This week I am participating in Research Tuesday, an initiative promoted by Gray Matter Therapy to increase engagement in research relevant to therapy. You may have noted I like to do this anyway where I can be "on message" with this blog and also discuss technology tools that make our use of research-based practices.
For this post, I was interested in exploring research related to the use of Social Stories, Carol Gray's popular visual approach to describing situations and shaping students' behavior and use of scripts. Much information is available on Social Stories online and through Carol's books on the subject. Social Stories or story-based intervention has been included in a number of meta-analyses including one by the National Standards Project (2007) and another by the University of North Carolina at Chapel Hill (2014). Many of the studies have been small or single subject, but they are plentiful. Based on the UNC Report, I tracked down one of the studies to read individually, but you can examine these two larger reports to see how the practice of using social studies has been advanced as evidence-based.
Schneider and Goldstein (2010) conducted a study with 3 clients with off-task behavior during school-based situations such as class meeting and computer room usage. Details are as follows:
-Targeted social behaviors were generated by parents, teachers and SLPs and subjected to baseline data collection.
-Social Stories related to the situations were composed using Gray's suggested ratio of descriptive, perspective, and directive sentences
-The stories were produced and presented on paper with standard font and the use of Picture Communication Symbols for visual support.
-Students were read the stories daily and before the targeted situations along with simple comprehension questions and reinforcement by the reader.
-For all three students, a notable increase in on-task and targeted behaviors (e.g. listening, transitioning) was documented, with some variability, resulting in a "modest" effect size (1.33)
-The authors suggested further research on the effects of reading stories multiple times daily, at varying times, or composing different stories to target the same behaviors.
Of course we could benefit from studies of this topic of a larger scale; however, the idea of Social Stories is that they are meant to be individualized. My own experience with being part of teams using social stories includes both suggesting targeted stories and composing them. I have never been a friend of paper, and I always struggled with helping teachers and paraprofessionals keep such visual supports in an appropriate place and accessing them regularly. I also have generally hated inserting pictures in word processed documents as they tend to fly around all over the place--I have had more success with using programs like PowerPoint for these purposes. My experience also is that some students "love" their Social Stories but others can be bored by them, leading me to seek out other means of delivery or spin-offs of the method such as Power Cards, which incorporate students' interests in the discussion of target behaviors.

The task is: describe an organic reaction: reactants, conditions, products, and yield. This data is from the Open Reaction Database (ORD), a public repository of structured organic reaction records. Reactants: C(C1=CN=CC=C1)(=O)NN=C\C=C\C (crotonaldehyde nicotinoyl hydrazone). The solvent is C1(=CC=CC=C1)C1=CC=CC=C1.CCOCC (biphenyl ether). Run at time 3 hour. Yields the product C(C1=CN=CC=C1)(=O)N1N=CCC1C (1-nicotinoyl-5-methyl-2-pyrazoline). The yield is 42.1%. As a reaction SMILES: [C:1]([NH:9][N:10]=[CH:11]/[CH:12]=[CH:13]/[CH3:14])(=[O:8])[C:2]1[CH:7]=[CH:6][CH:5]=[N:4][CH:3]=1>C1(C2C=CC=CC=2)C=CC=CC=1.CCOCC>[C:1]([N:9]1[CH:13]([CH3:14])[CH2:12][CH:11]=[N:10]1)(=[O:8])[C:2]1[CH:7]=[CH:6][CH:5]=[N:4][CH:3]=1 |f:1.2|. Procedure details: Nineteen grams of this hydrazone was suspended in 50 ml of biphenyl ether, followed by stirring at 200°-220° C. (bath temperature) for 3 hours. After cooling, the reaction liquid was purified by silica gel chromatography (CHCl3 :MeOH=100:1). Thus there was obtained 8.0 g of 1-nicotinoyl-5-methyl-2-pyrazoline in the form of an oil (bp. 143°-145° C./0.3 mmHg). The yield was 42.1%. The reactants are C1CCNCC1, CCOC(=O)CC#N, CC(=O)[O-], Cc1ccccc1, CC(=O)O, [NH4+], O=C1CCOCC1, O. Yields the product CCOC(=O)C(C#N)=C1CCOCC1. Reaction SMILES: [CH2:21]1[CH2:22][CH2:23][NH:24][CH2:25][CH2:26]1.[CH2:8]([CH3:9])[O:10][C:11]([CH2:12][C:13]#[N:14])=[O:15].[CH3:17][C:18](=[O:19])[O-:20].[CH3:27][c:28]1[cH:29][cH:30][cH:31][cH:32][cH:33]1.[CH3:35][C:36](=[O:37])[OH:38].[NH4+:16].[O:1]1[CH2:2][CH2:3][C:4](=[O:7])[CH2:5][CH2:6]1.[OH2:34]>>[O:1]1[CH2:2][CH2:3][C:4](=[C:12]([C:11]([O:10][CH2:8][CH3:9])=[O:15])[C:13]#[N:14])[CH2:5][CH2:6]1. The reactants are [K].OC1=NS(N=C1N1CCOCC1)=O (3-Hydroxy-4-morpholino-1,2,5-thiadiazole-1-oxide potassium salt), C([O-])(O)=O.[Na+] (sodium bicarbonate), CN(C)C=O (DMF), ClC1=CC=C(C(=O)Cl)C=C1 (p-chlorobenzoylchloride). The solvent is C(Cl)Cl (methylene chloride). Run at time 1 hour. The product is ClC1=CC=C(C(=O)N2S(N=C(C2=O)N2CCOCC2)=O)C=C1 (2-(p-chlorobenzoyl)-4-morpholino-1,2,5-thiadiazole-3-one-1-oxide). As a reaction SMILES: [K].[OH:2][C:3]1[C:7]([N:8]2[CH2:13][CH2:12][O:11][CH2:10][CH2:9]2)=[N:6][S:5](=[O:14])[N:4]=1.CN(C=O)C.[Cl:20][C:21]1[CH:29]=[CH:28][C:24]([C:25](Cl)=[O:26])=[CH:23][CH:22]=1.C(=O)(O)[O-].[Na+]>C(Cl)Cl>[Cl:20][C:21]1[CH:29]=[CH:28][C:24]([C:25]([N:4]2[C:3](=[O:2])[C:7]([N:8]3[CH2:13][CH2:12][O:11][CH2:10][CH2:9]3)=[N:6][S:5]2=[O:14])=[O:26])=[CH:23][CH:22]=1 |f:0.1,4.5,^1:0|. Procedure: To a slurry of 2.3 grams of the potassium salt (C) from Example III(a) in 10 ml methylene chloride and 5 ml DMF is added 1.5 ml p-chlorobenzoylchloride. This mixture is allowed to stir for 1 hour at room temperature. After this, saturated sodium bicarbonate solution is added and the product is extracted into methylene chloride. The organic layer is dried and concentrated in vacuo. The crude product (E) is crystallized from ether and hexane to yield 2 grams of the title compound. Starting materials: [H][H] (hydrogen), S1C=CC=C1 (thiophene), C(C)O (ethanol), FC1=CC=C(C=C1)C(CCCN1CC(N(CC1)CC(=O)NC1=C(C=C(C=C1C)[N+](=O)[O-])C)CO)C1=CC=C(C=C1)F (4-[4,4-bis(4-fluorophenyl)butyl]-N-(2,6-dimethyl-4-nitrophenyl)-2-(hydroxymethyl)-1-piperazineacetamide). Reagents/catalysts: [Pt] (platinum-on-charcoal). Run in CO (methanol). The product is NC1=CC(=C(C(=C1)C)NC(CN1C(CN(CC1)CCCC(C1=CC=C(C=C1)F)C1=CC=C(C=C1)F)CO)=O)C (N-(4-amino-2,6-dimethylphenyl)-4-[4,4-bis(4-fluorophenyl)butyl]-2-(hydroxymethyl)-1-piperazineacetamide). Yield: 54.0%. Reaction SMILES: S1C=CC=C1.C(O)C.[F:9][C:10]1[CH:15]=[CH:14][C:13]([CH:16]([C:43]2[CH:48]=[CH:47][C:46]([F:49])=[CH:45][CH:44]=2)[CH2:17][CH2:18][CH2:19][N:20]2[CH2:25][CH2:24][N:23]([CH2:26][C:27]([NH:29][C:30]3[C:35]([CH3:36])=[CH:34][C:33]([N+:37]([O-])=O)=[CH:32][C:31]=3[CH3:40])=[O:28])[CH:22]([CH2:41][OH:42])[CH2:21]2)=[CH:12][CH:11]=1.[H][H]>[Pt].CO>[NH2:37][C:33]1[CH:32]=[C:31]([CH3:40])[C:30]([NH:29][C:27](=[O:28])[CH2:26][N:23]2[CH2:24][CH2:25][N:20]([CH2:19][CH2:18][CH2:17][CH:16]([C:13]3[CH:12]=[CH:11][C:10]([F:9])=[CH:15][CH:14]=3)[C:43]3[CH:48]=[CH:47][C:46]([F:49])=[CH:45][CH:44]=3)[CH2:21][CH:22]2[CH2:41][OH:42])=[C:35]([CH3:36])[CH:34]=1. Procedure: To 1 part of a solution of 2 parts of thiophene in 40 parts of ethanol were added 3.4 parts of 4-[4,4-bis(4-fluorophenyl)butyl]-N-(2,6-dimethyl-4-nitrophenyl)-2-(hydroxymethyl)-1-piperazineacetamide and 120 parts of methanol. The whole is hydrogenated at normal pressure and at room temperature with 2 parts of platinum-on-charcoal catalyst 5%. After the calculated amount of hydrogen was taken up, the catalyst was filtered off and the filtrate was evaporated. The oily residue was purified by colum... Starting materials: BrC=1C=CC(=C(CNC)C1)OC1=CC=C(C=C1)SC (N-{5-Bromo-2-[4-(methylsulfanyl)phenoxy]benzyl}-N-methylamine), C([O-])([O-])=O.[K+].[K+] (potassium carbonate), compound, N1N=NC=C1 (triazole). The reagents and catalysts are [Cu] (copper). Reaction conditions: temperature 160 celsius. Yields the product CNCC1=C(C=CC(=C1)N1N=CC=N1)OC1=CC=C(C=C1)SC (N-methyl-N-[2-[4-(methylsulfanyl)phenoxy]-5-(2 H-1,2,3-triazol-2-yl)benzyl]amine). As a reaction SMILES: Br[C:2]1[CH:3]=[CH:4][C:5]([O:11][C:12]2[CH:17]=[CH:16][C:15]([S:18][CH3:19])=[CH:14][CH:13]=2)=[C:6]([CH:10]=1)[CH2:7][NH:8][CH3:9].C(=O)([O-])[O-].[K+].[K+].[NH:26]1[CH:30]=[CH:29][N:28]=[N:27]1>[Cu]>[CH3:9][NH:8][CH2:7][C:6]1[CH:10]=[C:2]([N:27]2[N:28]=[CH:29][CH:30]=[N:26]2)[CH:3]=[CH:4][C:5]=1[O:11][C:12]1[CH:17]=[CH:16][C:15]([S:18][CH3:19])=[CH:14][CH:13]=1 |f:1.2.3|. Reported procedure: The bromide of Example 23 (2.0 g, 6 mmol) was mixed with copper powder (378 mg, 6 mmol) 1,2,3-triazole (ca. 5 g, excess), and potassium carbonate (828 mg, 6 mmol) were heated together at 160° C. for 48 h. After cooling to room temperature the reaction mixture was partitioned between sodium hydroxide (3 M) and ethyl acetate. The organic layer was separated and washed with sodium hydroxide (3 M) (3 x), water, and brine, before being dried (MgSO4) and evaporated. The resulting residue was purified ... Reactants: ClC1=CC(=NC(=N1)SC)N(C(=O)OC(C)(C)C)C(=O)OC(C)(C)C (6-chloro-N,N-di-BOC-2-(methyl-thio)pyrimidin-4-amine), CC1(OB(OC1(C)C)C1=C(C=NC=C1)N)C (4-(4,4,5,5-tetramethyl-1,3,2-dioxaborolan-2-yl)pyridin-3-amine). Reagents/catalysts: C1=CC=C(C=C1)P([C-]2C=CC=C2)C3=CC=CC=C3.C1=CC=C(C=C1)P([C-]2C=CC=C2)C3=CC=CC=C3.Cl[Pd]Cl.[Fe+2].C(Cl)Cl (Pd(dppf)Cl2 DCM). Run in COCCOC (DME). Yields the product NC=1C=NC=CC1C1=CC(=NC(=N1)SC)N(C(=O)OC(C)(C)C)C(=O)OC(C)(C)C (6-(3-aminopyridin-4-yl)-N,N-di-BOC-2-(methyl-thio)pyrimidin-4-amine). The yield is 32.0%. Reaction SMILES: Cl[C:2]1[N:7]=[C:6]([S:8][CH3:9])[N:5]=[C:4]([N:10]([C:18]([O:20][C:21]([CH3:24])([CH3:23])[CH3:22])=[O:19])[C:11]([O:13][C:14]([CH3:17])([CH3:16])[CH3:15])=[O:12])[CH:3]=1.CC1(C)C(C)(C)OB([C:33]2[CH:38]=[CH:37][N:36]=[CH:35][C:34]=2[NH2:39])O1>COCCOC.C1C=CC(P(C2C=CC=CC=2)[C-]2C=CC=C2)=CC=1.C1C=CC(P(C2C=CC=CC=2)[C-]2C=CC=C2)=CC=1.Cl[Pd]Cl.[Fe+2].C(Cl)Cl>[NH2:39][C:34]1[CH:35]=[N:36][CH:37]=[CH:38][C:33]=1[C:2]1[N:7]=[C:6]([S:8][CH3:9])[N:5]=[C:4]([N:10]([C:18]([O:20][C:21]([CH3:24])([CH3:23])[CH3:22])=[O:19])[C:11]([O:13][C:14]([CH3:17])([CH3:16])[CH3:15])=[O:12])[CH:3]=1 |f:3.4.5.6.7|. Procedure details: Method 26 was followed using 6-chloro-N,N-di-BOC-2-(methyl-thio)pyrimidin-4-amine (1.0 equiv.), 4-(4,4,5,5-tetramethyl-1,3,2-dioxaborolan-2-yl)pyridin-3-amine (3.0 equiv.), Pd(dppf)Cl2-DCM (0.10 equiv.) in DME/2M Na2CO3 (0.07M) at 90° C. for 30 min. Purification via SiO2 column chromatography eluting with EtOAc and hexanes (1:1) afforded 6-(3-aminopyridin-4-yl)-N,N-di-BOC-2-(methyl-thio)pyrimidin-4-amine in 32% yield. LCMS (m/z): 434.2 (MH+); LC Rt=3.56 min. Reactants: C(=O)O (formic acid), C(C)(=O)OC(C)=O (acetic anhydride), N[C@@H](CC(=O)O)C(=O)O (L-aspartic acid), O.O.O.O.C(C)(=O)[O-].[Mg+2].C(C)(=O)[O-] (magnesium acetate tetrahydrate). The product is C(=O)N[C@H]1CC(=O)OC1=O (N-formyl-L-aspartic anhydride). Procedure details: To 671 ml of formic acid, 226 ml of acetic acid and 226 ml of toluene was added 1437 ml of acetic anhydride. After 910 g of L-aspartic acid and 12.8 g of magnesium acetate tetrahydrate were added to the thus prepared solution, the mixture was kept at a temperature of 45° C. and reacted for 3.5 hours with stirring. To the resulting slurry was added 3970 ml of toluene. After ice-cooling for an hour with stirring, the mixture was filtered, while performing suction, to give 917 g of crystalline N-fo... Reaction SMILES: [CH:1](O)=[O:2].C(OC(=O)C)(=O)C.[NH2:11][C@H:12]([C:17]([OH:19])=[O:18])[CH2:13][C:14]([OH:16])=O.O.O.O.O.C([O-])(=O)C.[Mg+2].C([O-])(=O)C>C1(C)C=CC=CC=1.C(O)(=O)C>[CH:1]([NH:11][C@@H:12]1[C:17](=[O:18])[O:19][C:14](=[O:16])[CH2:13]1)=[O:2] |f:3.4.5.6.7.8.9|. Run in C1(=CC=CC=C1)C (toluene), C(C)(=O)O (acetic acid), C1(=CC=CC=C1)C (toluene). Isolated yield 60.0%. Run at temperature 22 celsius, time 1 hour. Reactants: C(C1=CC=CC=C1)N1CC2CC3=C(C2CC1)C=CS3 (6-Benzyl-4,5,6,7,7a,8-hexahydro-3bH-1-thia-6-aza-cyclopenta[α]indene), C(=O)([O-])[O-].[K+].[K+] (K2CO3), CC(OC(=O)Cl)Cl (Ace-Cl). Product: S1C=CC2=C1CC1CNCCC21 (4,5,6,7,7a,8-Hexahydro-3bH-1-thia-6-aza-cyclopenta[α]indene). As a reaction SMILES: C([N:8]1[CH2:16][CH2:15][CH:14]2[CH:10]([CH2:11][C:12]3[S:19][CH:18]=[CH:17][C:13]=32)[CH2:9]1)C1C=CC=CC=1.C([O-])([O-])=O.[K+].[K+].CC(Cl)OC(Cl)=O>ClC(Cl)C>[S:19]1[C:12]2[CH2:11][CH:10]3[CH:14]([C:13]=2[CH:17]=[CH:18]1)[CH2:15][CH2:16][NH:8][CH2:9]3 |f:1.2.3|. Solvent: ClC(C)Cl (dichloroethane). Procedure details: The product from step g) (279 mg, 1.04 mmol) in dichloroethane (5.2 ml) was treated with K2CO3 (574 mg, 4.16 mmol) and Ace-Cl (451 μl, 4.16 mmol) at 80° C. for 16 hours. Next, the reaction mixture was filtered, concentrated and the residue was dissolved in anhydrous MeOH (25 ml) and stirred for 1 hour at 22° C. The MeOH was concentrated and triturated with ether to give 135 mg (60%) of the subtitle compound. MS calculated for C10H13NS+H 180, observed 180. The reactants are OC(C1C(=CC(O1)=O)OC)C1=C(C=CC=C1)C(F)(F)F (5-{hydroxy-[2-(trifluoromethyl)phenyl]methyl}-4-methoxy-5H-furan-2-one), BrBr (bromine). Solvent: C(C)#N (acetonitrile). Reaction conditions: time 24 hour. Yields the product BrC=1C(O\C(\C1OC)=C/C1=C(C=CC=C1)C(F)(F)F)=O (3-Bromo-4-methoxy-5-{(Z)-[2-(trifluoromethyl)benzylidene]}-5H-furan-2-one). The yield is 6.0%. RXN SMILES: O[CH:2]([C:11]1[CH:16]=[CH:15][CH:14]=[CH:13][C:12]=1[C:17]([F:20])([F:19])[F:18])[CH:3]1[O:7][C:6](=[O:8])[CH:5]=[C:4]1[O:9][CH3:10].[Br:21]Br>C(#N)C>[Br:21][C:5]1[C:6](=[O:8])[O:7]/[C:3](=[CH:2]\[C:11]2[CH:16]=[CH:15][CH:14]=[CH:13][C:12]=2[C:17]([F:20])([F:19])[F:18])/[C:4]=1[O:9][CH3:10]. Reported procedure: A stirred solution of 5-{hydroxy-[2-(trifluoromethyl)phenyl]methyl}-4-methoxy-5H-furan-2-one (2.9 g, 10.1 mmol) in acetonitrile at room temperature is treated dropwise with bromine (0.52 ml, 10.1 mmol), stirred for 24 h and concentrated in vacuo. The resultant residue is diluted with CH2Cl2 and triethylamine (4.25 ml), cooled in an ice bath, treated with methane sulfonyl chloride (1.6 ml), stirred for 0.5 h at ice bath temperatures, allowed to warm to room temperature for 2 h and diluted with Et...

Of late, I have been recommending Book Creator (Free to try/$4.99 for full version) as a means for creating and disseminating Social Stories and other materials, and would suggest that it aligns with the findings the studies mentioned above. Yes, a Book Creator book is not the same as paper, but using the app has several advantages:
-A story created in Book Creator can not only include pictures and text, but also audio (perhaps recorded by the student himself) or video--aligning with the supported practice of video modeling. It is simple to insert personally relevant images such as the student's classroom in the book using the iPad camera.
-Stories can be shared in any format you want with Book Creator (which is why I recommend it over other creation apps that require uploading to the app's website) including emailing it to a teacher or paraprofessional as an ePub formatted book. ePub is a multimedia format that would carry the audio or video attached to the book, and can easily be opened in the iBooks app (Free) in an iPad attached to the student.
-The combination of all the above can pay off in student engagement!
There are a wealth of Book Creator tutorial videos on YouTube- but rest assured it is a very user-friendly app. I've taught Kindergarteners to use it!
Schneider, N., Goldstein, H. (2010). Using social stories and visual schedules to improve socially appropriate behaviors in children with autism. Journal of Positive Behavior Interventions, 12(3), pp. 149-160